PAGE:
When Andy Neufarth came to work for us twenty-five years ago, we knew we were getting a good man, but we didn’t know we were getting the moon, too. From that day until he retired, almost everything here on the farm from planting to repairing roofs was done according to the phases of the moon and the signs of the zodiac. Andy offered no sympathy when jobs we’d hurried him into doing at the wrong time – like the fence posts that the frost heaved out of the ground – didn’t work out. “Done it in the wrong sign,” he’d say. “Set ‘em right and they’d’ve stayed down.”
Even Timid Green’s dearest enemies acknowledged that his timidity did not apply to anything but women. He would do anything once, and what’s more, he would do it over again if he thought it was indicated. Then he would say he was afraid to do anything but just what he did, and had to hurry before he got afraid to do that. All of which has a bearing on what follows:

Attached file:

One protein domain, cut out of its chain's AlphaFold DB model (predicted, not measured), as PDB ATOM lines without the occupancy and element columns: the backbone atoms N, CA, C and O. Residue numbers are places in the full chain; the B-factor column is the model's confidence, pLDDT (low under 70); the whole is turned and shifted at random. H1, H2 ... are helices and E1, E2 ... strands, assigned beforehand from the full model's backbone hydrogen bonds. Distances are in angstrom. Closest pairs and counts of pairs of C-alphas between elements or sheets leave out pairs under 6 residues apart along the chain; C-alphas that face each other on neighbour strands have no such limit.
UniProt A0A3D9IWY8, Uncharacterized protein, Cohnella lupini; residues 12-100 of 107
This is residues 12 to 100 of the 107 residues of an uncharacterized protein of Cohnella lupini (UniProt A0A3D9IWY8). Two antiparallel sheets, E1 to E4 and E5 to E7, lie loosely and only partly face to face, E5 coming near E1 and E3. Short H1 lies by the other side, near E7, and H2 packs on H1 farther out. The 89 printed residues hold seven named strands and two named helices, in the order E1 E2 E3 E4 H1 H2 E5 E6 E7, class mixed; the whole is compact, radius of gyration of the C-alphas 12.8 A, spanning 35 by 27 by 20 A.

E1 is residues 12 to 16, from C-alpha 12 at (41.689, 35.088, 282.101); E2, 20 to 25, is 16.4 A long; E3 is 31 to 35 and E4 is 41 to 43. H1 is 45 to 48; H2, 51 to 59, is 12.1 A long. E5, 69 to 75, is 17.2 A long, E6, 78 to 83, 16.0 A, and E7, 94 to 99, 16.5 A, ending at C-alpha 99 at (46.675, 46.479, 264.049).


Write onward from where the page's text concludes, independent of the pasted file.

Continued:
As a young boy, Wes Jackson could be found hoeing rows of vegetables — as a teen-ager he rode the untamed prairies of South Dakota, and in school he played football. Sounds like a typical Kansas farm boy — but Jackson is anything but typical. Tanned from the Kansas sun, Jackson’s broad-shouldered husky frame stands tall, and sports a smile the size of his 370 acres. From appearance one might assume that his comfort level may well be mending a fence, harvesting wheat or breaking a horse — but appearances are often deceiving. Wes Jackson is a scientist — a McArthur ‘genius award’ recipient, and alternative Nobel Prize winner.